Do Third-Person Perceptions Amplify Exemplification Effects?

Sebastian Scherr, Philipp Müller, Victoria Fast


The presumed underlying mechanism of exemplification effects is that people generalize single-case media depictions and overestimate their position of social relevance, while at the same time neglecting more valid base-rate information. A 2 × 2 between-subjects experiment with n = 112 participants explored whether these exemplification effects can be explained by presumptions of strong media influences on others. Participants were shown a “rate my professor”-type website stimulus in which a single user had commented on a university course. Results show that fundamental assumptions of exemplification research interact with presumed media influences: exemplification effects can be amplified by third-person perceptions, particularly when people assess public opinion.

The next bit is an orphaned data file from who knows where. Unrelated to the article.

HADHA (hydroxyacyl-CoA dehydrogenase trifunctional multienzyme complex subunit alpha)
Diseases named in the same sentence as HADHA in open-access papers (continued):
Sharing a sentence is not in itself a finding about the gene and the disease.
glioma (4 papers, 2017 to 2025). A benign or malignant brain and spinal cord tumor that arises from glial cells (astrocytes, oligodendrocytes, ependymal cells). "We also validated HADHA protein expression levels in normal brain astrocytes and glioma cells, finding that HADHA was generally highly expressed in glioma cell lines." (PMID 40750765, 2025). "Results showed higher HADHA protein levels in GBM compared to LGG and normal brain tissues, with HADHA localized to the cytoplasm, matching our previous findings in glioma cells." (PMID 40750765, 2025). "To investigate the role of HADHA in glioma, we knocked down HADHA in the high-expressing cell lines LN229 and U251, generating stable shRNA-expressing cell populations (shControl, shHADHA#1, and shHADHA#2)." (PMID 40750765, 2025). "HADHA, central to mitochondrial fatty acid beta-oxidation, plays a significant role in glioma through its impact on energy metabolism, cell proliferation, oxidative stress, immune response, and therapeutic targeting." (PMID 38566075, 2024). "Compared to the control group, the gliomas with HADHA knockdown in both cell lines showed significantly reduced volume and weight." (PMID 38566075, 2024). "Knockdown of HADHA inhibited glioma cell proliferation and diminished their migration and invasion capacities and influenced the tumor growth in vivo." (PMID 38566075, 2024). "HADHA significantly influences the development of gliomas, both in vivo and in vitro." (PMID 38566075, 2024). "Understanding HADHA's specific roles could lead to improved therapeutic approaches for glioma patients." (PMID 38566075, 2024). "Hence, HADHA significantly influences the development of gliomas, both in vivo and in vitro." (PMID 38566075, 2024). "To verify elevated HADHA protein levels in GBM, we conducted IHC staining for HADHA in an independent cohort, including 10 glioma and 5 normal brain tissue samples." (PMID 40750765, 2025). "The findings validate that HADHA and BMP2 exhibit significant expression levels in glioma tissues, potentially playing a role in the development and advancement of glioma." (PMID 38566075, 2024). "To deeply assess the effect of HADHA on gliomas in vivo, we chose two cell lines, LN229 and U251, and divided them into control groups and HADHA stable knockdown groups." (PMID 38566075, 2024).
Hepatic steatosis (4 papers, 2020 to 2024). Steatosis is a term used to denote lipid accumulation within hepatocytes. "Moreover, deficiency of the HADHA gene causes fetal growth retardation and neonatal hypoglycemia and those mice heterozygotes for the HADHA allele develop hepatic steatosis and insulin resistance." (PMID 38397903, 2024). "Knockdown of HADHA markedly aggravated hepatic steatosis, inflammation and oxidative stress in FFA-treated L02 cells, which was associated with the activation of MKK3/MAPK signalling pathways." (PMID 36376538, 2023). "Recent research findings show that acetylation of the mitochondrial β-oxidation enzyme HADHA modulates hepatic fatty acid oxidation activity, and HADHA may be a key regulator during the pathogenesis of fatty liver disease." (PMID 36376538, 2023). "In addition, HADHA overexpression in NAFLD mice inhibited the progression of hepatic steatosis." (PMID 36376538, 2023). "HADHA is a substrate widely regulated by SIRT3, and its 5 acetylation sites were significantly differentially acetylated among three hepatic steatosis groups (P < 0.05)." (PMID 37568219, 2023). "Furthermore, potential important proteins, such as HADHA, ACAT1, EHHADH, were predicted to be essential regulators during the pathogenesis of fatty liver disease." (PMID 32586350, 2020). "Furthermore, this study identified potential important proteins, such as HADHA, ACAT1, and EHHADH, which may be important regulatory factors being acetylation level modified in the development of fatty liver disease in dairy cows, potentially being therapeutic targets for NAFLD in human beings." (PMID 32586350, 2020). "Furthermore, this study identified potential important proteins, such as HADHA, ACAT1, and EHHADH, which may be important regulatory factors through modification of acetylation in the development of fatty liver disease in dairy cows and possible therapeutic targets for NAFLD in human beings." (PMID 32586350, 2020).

Exemplification effect, base-rate fallacy, third-person effect, climate of opinion, personal opinion, experiment

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